Nate Kellum

Christmas is a wonderful time of year. Lights and carolers, sleigh rides and family gatherings, colorful trees and presents that bring a sparkle to children’s eyes. It is a time of giving and a time of cheer, and for many, it truly is “the most wonderful time of the year.”

Sadly, however, the Christmas lights have been turned off and the jingle bells silenced at Hollings Cancer Center in Charleston, S.C., as this season rolls around. Why? Because someone took offense at a volunteer dressed as Santa, and the decision-makers at the cancer center – apparently concerned about the “so called separation of church and state” – decided the best way to respond to that was to ban all “commercial and religious aspects” of Christmas this year.

However, what this center – and all public institutions – need to understand is that it is perfectly constitutional to permit employees and volunteers to spread yuletide cheer during a season that is marked as a federal holiday called Christmas. When over 93% of Americans celebrate Christmas, it makes no sense to let one person spoil this season of celebration for the rest.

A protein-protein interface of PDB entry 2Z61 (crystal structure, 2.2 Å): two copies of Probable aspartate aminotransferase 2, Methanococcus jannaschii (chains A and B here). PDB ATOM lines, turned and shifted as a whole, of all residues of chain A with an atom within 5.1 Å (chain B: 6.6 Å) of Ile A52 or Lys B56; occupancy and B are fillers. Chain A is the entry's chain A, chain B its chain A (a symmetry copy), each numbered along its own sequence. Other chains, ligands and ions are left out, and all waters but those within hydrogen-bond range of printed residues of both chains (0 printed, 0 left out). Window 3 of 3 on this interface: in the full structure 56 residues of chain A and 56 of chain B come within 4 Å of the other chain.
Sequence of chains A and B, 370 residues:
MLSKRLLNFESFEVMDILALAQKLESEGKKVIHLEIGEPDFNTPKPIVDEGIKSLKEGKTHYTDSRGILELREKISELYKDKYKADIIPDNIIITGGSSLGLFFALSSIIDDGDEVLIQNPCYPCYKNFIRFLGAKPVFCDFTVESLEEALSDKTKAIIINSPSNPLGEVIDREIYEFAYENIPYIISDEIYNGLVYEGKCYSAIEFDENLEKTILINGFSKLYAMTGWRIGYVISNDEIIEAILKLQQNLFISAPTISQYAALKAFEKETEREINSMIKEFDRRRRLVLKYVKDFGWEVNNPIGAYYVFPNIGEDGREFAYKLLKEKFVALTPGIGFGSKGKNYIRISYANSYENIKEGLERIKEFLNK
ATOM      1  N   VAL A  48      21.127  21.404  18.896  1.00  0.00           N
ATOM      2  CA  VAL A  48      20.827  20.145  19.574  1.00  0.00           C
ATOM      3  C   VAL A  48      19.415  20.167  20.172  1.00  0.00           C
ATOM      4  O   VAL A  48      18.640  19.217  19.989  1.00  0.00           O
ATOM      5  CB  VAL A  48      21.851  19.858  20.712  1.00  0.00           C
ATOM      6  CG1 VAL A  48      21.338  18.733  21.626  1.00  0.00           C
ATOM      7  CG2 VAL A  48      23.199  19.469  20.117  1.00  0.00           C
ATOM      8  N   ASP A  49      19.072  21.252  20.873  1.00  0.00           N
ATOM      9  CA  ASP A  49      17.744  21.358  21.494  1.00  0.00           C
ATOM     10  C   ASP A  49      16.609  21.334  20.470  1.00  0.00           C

Moreover, to ban Christmas is to deprive the patients at the HCC an extra dose of joy in their lives – something that only those who’ve been impacted by cancer may fully appreciate.

Yet there will be no carolers caroling and no Mrs. Claus walking around with a basket of candy canes to pass out to passers-by.

If you think about it, there’s no telling how much good a chorus of children’s voices singing “Joy to the World” or “Santa Claus is Coming to Town” could accomplish for a lonely soul whose prognosis is not great. How far could a “Ho, Ho, Ho” or a Christmas candy cane or an image of the baby Jesus in his manger go toward sprinkling a bit of hope into the lives of some who may otherwise be hopeless in this world?

While the HCC has somewhat relented and lifted the ban on Santa—which is a good start – the ban on religious aspects remains, which includes a specific ban on nativity scenes. Perhaps the governing body at HCC hasn’t stopped to think that the very word Christmas is religious in nature—literally Christ’s Mass or the Mass of Christ—thus attempts to have Christmas without religious connotations are somewhat silly. (It would be akin to having an Independence Day celebration on July 4 in which the mention of independence or 1776 or America’s severed ties with England were all banned.)

The bottom line: the HCC has Constitutional protection and a real opportunity here to bring joy into the lives of the patients at the cancer center, simply by lifting the ban on the “religious aspects” of Christmas.

Nate Kellum

Nate Kellum serves as chief counsel with the Center for Religious Expression.